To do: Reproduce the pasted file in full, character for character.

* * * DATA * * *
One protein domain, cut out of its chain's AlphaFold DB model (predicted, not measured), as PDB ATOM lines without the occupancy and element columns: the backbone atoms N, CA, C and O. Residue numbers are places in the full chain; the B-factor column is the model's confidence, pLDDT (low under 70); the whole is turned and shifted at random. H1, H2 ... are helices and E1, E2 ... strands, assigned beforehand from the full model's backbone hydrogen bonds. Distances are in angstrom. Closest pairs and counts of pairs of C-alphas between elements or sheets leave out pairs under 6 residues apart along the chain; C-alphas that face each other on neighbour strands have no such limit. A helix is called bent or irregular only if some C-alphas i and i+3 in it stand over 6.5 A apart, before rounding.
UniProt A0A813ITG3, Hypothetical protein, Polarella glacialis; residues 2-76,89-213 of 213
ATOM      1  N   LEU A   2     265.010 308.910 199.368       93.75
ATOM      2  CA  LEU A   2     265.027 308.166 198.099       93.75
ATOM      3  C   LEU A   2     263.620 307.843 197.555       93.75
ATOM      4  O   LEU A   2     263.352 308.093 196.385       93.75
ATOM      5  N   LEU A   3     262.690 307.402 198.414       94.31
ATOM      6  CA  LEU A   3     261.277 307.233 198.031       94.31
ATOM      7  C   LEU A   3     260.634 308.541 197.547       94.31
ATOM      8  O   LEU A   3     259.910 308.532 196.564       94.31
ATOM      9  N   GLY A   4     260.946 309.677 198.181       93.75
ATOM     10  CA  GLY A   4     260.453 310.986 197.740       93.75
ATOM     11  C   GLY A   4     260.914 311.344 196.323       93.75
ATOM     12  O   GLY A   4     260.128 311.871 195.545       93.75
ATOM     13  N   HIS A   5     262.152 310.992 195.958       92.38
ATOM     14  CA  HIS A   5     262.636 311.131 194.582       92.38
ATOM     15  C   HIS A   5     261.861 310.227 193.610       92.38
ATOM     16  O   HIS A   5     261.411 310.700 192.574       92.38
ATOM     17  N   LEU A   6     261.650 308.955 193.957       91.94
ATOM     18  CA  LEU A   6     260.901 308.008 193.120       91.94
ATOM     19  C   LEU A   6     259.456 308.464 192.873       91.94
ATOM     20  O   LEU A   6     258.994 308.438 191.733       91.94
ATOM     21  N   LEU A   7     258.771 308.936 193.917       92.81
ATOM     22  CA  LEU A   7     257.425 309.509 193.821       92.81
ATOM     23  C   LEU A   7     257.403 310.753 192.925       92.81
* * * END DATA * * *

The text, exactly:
One protein domain, cut out of its chain's AlphaFold DB model (predicted, not measured), as PDB ATOM lines without the occupancy and element columns: the backbone atoms N, CA, C and O. Residue numbers are places in the full chain; the B-factor column is the model's confidence, pLDDT (low under 70); the whole is turned and shifted at random. H1, H2 ... are helices and E1, E2 ... strands, assigned beforehand from the full model's backbone hydrogen bonds. Distances are in angstrom. Closest pairs and counts of pairs of C-alphas between elements or sheets leave out pairs under 6 residues apart along the chain; C-alphas that face each other on neighbour strands have no such limit. A helix is called bent or irregular only if some C-alphas i and i+3 in it stand over 6.5 A apart, before rounding.
UniProt A0A813ITG3, Hypothetical protein, Polarella glacialis; residues 2-76,89-213 of 213
ATOM      1  N   LEU A   2     265.010 308.910 199.368       93.75
ATOM      2  CA  LEU A   2     265.027 308.166 198.099       93.75
ATOM      3  C   LEU A   2     263.620 307.843 197.555       93.75
ATOM      4  O   LEU A   2     263.352 308.093 196.385       93.75
ATOM      5  N   LEU A   3     262.690 307.402 198.414       94.31
ATOM      6  CA  LEU A   3     261.277 307.233 198.031       94.31
ATOM      7  C   LEU A   3     260.634 308.541 197.547       94.31
ATOM      8  O   LEU A   3     259.910 308.532 196.564       94.31
ATOM      9  N   GLY A   4     260.946 309.677 198.181       93.75
ATOM     10  CA  GLY A   4     260.453 310.986 197.740       93.75
ATOM     11  C   GLY A   4     260.914 311.344 196.323       93.75
ATOM     12  O   GLY A   4     260.128 311.871 195.545       93.75
ATOM     13  N   HIS A   5     262.152 310.992 195.958       92.38
ATOM     14  CA  HIS A   5     262.636 311.131 194.582       92.38
ATOM     15  C   HIS A   5     261.861 310.227 193.610       92.38
ATOM     16  O   HIS A   5     261.411 310.700 192.574       92.38
ATOM     17  N   LEU A   6     261.650 308.955 193.957       91.94
ATOM     18  CA  LEU A   6     260.901 308.008 193.120       91.94
ATOM     19  C   LEU A   6     259.456 308.464 192.873       91.94
ATOM     20  O   LEU A   6     258.994 308.438 191.733       91.94
ATOM     21  N   LEU A   7     258.771 308.936 193.917       92.81
ATOM     22  CA  LEU A   7     257.425 309.509 193.821       92.81
ATOM     23  C   LEU A   7     257.403 310.753 192.925       92.81